Death in American Literature
Scholars of American literature have pointed out that the theme of death has always been a presence in American writings—from early colonial diaries and through the nineteenth century—because death was perceived to be ever-present in people's lives. Up until the late eighteenth century, the majority of children born into a family died before reaching adulthood. However, in the nineteenth century, as scholars like J. Gerald Kennedy, Wendy Simonds, and Barbara Katz Rothman note, this trend reversed itself; along with greater life expectancy also came the popularity of the genre of consolation poetry, especially elegies dealing with maternal grief. Popular women's magazines such as Godey's and Peterson's filled their pages with poems lamenting the death of family members, particularly children, and friends. Several other changes in society also contributed to the growth of this trend. With the decline of Calvinism as the main American religion, many people turned to evangelical Christianity, where more sentimentality was permitted.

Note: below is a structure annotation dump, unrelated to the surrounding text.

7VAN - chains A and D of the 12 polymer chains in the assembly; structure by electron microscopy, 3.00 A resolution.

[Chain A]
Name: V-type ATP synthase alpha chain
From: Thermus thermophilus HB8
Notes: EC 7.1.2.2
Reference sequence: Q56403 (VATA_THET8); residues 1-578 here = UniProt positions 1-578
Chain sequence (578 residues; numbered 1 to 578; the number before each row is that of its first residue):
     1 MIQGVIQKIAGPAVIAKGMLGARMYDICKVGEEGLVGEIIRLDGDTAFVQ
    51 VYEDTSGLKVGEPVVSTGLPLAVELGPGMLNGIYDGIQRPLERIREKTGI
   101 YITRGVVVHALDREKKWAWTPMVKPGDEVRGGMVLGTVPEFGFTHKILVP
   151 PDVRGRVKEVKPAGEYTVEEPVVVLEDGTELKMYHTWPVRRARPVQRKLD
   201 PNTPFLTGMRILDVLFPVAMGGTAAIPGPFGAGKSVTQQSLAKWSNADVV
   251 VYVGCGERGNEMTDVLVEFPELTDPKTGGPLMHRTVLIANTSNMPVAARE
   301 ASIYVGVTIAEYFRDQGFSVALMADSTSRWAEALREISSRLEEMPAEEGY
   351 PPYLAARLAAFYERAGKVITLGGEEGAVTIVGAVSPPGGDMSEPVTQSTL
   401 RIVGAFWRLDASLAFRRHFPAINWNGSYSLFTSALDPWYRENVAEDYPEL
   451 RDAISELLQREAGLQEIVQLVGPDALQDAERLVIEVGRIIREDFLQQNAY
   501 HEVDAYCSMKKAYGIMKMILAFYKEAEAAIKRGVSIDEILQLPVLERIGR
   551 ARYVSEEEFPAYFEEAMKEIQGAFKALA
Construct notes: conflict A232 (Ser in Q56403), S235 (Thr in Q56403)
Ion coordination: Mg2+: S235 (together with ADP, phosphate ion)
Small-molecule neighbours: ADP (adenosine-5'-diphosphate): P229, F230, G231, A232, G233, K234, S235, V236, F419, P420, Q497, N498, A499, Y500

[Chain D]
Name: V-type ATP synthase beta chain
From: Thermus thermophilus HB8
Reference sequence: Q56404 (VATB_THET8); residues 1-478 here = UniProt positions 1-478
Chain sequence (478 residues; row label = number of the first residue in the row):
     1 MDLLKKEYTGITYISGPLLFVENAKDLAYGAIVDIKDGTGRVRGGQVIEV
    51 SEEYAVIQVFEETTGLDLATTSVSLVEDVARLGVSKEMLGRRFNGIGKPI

The nineteenth century also stressed the cult of domesticity, especially motherhood, and the flourishing of Romantic ideas in America emphasized and even fetishized death in literature. Gothic romances and graveyard poetry enjoyed unprecedented popularity. Many critics have suggested that the scene in which little Eva dies in Harriet Beecher Stowe's Uncle Tom's Cabin represents the quintessential moment in nineteenth-century American literature, since all who witness her death are moved and eventually changed by that experience. In addition to poetic laments, elegies took the form of narratives describing the deceased's illness and moment of death, personal meditations on the meaning of death, essays written to offer support to others experiencing the death of someone close to them, and even first-person narratives from the point of view of the deceased, usually children. Consolation would be provided in terms of reminders of the cyclicality of nature itself, expressions of disbelief, and exhortations to view death as a part of a larger Christian framework. Wendy Simonds, Barbara Katz Rothman, and Laurence Lerner have studied consolation poetry and have characterized it as the sole domain of women, a world apart from the writing of men, where they could express themselves freely and enjoy a sense of sisterly solidarity. Recent studies have focused on the feminist aspects of this genre and on the subtle ways in which women exerted their influence and power through these texts.